As it sits, I’ll have about 75 miles of trail at my doorstep (about 7 on the Southwind Rail Trail, about 51 on the Prairie Spirit Trail, and about 17 on the Flint Hills Nature Trail, which connects to the Prairie Spirit Trail in Ottawa). Once the remainder of the FHNT comes online, and connects to the Landon Nature Trail, I’ll have an uninterrupted trail corridor of over 200 miles, connecting to Topeka and (almost) Kansas City. That’s pretty cool!
Iola also had east-west rail lines, roughly paralleling US-54, connecting to Fort Scott in the east, and Yates Center and beyond in the west, but unfortunately, these were all abandoned long before rail-banking was an option, and so have been lost forever, which is a great shame.
Of course, I like to ride more than trails, and I’m very excited about the prospect of exploring a whole new region. There will be hundreds of miles of low-traffic paved roads to ride, and many hundreds more of gravel roads to get lost on. Bike-camping options look pretty promising, too, with numerous destinations (state parks, state fishing lakes, city lakes, etc.) within an easy day ride. It’s going to be so much fun!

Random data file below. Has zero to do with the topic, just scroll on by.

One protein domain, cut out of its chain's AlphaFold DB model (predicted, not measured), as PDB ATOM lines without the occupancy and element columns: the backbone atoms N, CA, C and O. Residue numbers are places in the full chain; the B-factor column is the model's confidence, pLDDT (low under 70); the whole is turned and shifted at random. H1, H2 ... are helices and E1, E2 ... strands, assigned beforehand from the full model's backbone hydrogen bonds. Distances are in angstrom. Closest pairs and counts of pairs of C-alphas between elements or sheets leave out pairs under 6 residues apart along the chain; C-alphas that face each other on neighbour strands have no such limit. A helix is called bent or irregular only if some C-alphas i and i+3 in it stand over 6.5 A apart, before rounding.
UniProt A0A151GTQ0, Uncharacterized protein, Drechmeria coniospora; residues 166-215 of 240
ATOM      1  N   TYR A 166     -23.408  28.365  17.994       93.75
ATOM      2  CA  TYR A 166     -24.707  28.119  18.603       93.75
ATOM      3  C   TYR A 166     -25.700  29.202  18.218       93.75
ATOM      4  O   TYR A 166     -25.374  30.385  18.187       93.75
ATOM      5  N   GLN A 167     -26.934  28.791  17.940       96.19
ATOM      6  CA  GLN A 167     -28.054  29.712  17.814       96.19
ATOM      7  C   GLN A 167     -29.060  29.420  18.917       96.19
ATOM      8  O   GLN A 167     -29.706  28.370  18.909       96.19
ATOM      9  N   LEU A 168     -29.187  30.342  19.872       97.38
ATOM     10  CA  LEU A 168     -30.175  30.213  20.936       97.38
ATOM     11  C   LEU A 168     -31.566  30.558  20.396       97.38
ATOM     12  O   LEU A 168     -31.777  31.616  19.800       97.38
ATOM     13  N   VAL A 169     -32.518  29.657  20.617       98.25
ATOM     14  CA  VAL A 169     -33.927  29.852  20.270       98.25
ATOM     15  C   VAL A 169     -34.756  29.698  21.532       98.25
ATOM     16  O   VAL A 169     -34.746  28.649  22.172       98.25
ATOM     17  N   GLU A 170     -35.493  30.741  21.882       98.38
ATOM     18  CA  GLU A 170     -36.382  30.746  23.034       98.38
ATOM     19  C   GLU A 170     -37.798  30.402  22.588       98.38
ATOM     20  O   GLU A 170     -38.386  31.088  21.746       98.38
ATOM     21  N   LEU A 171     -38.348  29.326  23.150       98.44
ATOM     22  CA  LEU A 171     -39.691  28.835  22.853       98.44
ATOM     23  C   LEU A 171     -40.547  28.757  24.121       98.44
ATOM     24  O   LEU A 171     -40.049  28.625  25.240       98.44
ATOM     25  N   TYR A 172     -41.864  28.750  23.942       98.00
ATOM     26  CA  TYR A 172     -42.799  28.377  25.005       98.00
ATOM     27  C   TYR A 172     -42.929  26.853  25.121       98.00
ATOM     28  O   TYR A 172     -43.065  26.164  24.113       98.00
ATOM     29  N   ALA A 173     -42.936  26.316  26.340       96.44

This map shows what’s within a 50, 75, and 100-mile radius of Iola:
Both the Flint Hills and the Ozarks are within easy touring distance. Iola is on the RAAM (Race Across America) route (US-54), and is just a few miles off the TransAmerica Bicycle Trail route (which goes through Chanute). Judging by online cyclotourist journals, Iola seems to be a fairly frequent overnight town for bicycle travelers.